It’s no secret that a lack of rain this season has made for extremely dry conditions and elevated fire danger, but there are steps you can take to help reduce the threat of fire around your home or property.
Take a look at these pictures taken on a recent drive through the northern section of the City with Southlake Fire Department’s Battalion Chief Trey Porter. You can see a lot of dry leaves, brush and trees branches that overhang and overlap onto other trees making conditions ripe for a wildfire that could easily spread from tree to tree and into nearby neighborhoods.
The Army Corp of Engineers has several hundred acres of land that back up to Lake Grapevine. The area is thick and overgrown. “Residents who live near these heavily wooded areas should take some proactive measures to help reduce the threat of fire from reaching their home or property. Some simple preparations now can make a big difference in protecting their property,” said Battalion Chief Porter.
Embers and small flames are one of the main ways homes ignite during wildfires because they can become airborne and be carried more than a mile by the wind. Homeowners can help prepare their homes to withstand ember attacks and minimize embers or flames from reaching their homes.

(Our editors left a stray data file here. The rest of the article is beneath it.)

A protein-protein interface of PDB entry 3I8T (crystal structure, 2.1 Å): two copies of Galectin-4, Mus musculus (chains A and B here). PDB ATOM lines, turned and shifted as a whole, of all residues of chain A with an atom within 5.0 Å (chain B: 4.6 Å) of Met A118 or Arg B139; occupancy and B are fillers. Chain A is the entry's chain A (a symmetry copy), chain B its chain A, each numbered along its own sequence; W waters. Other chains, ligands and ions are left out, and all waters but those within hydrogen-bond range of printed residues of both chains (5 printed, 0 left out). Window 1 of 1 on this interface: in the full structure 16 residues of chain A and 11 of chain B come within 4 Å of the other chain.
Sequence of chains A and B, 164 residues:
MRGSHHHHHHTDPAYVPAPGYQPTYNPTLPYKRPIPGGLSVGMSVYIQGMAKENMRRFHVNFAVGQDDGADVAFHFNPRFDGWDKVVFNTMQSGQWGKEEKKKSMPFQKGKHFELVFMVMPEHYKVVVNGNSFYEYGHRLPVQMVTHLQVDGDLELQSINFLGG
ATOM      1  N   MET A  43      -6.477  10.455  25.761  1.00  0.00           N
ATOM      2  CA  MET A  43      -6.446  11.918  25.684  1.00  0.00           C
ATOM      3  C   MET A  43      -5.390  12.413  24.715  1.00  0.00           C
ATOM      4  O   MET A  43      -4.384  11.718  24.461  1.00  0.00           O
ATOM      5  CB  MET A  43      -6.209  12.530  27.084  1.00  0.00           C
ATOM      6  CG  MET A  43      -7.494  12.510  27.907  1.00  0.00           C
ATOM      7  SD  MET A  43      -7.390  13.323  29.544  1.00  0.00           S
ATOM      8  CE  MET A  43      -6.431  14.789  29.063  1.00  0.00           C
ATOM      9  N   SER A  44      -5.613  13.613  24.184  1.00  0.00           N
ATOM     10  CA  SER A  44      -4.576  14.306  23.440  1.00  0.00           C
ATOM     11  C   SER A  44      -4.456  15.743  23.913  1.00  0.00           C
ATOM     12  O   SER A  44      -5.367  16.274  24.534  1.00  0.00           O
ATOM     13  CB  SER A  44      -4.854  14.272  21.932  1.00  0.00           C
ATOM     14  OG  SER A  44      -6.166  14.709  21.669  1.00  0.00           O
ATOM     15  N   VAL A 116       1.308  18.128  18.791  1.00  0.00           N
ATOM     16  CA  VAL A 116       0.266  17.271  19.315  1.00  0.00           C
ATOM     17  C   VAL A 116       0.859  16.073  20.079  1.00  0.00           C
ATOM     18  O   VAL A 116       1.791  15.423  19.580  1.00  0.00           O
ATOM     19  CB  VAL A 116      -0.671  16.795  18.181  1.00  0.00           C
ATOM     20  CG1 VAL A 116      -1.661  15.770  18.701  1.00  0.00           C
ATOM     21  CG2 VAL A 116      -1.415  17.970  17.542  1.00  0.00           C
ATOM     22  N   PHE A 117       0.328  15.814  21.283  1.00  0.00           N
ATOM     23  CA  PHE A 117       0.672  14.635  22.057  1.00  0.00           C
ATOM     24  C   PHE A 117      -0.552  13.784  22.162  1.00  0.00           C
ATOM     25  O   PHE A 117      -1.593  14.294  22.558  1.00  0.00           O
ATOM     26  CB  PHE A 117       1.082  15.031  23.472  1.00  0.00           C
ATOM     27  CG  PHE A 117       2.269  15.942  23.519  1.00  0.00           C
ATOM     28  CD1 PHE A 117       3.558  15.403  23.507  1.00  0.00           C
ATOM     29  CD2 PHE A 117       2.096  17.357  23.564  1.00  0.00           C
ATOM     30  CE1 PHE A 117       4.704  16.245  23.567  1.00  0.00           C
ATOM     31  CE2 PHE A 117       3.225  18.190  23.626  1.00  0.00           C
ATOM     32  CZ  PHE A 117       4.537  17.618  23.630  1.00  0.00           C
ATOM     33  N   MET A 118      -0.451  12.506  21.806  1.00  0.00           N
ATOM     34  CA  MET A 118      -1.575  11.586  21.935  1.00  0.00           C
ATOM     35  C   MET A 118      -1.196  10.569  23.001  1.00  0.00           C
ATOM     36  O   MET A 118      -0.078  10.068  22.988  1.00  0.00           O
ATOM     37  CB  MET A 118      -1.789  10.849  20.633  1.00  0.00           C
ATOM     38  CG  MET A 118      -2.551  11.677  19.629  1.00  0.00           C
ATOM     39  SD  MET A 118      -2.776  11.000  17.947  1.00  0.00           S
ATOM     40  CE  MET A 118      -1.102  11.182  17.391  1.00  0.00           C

Here are some important measures you can take now to help protect your home and property.
“As you can see from these pictures, it wouldn’t take much for a grass or wildfire to start so being proactive is the best defense,” Porter adds. The Southlake Fire Department wants homeowners, especially in high-risk areas, to be prepared to help keep their families and property safe. For more information about the threat of fire danger check out the department’s Fire Danger webpage.
If you have any questions or need further assistance, please contact the fire department at (817) 748-8106.
This means the potential for grass fires is greater, especially with wind gusts likely up to 25 miles per hour. A Red Flag Warning is issued when a combination of strong winds, low relative humidity, and dry vegetation can contribute to dangerous fire conditions.
Several grass fires have broken out all over the Metroplex as of Monday afternoon (1/22/2018), and just last week, the Southlake Fire Department responded to a grass fire in the 400 block of Shady Oaks Drive. The fire was accidentally started by someone using power tools to cut a pipe fence. The fire damaged several wooden fences but no structures were damaged. Fire Marshal Kelly Clements says, “Conditions are ripe for a similar situation to occur so make sure you have a good water supply nearby like a water hose if you are using power tools or welding outside. We want to encourage everyone to be aware of their surroundings during this elevated fire danger situation.”
The Fire Marshal has a few other safety tips to help reduce the fire danger threat.
If anyone sees a grass fire, you are asked to report it immediately to 9-1-1. Your assistance will greatly assist in reducing the threat of a dangerous fire to homes and property.
If you have any additional questions, please contact the Southlake Fire Department at (817) 748-8106.